If Ira Sachs has settled into a niche, it’s clearly a comfortable one. And if he keeps making films like Love Is Strange and Little Men, I think we’d best just leave him there for now. Together with writing partner Mauricio Zacharias, the director is drawing on his own life to make films that, while not autobiographical, are clearly born of experience. You can see that in the setting, reliably New York, in the prominent roles for queer characters, the emphasis on generations of families, the exploration of the specific problems, financial and otherwise, that afflict the so-called ‘creative class’.
Little Men is no exception. It’s a sweet, gentle film, its small scale belying its emotional and political weight. As it explores the friendship of two young boys in the Bronx, threatened by the social and financial crises forcing their parents into conflict, it hits hard and lingers long.
People talk about Little Men, Love Is Strange, and Keep the Lights On as your ‘New York trilogy’. But of those three, Little Men and Love Is Strange feel much more like companion pieces. Is that how you see them?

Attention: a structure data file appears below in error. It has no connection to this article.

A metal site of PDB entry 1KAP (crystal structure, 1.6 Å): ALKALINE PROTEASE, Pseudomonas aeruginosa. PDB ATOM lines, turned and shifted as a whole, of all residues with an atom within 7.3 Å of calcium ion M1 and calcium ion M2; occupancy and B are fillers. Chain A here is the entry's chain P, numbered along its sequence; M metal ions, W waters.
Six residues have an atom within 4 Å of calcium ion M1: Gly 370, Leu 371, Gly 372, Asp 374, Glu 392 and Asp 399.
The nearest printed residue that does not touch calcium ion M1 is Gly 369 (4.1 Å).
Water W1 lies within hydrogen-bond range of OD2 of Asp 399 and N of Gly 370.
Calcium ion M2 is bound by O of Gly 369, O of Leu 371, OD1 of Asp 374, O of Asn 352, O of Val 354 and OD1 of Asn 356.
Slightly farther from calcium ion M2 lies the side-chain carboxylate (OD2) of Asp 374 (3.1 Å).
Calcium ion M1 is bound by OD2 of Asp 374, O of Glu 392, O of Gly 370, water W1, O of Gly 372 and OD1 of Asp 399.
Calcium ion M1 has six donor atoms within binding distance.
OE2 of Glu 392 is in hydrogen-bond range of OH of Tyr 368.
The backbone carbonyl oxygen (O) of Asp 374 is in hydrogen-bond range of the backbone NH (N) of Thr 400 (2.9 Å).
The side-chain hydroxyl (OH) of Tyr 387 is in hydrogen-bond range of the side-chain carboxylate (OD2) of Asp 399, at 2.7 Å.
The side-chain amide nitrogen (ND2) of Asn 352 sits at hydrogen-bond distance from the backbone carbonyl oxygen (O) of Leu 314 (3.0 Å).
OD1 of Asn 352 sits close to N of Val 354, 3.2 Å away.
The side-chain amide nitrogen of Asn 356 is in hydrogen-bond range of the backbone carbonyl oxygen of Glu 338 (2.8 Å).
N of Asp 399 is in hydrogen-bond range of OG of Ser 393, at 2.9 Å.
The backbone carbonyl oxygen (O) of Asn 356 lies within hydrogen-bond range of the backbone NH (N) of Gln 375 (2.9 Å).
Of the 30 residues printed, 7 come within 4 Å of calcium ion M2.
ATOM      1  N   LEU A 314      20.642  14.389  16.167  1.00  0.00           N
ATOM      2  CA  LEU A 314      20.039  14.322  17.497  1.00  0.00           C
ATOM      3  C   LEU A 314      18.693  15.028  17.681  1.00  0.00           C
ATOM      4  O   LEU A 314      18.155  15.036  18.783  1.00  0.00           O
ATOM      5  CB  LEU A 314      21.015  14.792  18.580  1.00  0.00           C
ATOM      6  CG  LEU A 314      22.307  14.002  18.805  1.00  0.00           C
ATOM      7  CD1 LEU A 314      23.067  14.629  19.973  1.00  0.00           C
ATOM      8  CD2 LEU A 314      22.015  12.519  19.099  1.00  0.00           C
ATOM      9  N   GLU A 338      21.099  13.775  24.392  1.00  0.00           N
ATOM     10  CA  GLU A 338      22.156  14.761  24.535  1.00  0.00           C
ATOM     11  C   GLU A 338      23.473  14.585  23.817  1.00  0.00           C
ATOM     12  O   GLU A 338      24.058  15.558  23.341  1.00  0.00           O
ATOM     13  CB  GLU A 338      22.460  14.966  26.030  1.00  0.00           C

I would agree. I had to think about this because MoMA in New York did a retrospective this summer, and I had to talk and think about my work from the beginning until the present. For me Keep the Lights On is sort of this bridge film, because it’s about really unhappy people, which is what all my films are about, and people who are not happy with themselves. But it’s told by someone who was pretty comfortable with himself at the time that I made that film. I wasn’t as tortured. So the film is relatively light for a film that’s about very heavy things.
The new films are actually very much in line with my own experience with the world now, which I think is very different than it was before I was 40. In the sense that they both have central relationships which are full of ease and intimacy, and the conflicts of the films are about those relationships facing outside forces. It’s a different kind of drama, and it’s created a different kind of film.
And that reflects changes in your own life?
Yeah. All my films are not autobiographical, for the most part, but they are very personal. It’s not that my life is particularly interesting, it’s just what I have to offer. And that I think is what audiences connect to, the kind of sharing of experience, in hopefully a deep way. I think the other similarity between these two films, and they are very closely entwined, is that they’re about generations. That comes from the fact that I’m a 50-year-old man with 4-year-old kids and 75-year-old parents, so you’re thinking about it.
The rollerblading sequences in Little Men seemed like a specific reference to the closing shot of Love Is Strange. Was that conscious?
Conscious to the extent that I was aware that I was using a similar trope. But it also seemed natural to these kids. It might speak to the fact that I know very little about what it’s like to be a teenager these days. Because I was actually told, ‘You know people don’t rollerblade any more?’ I actually didn’t know that.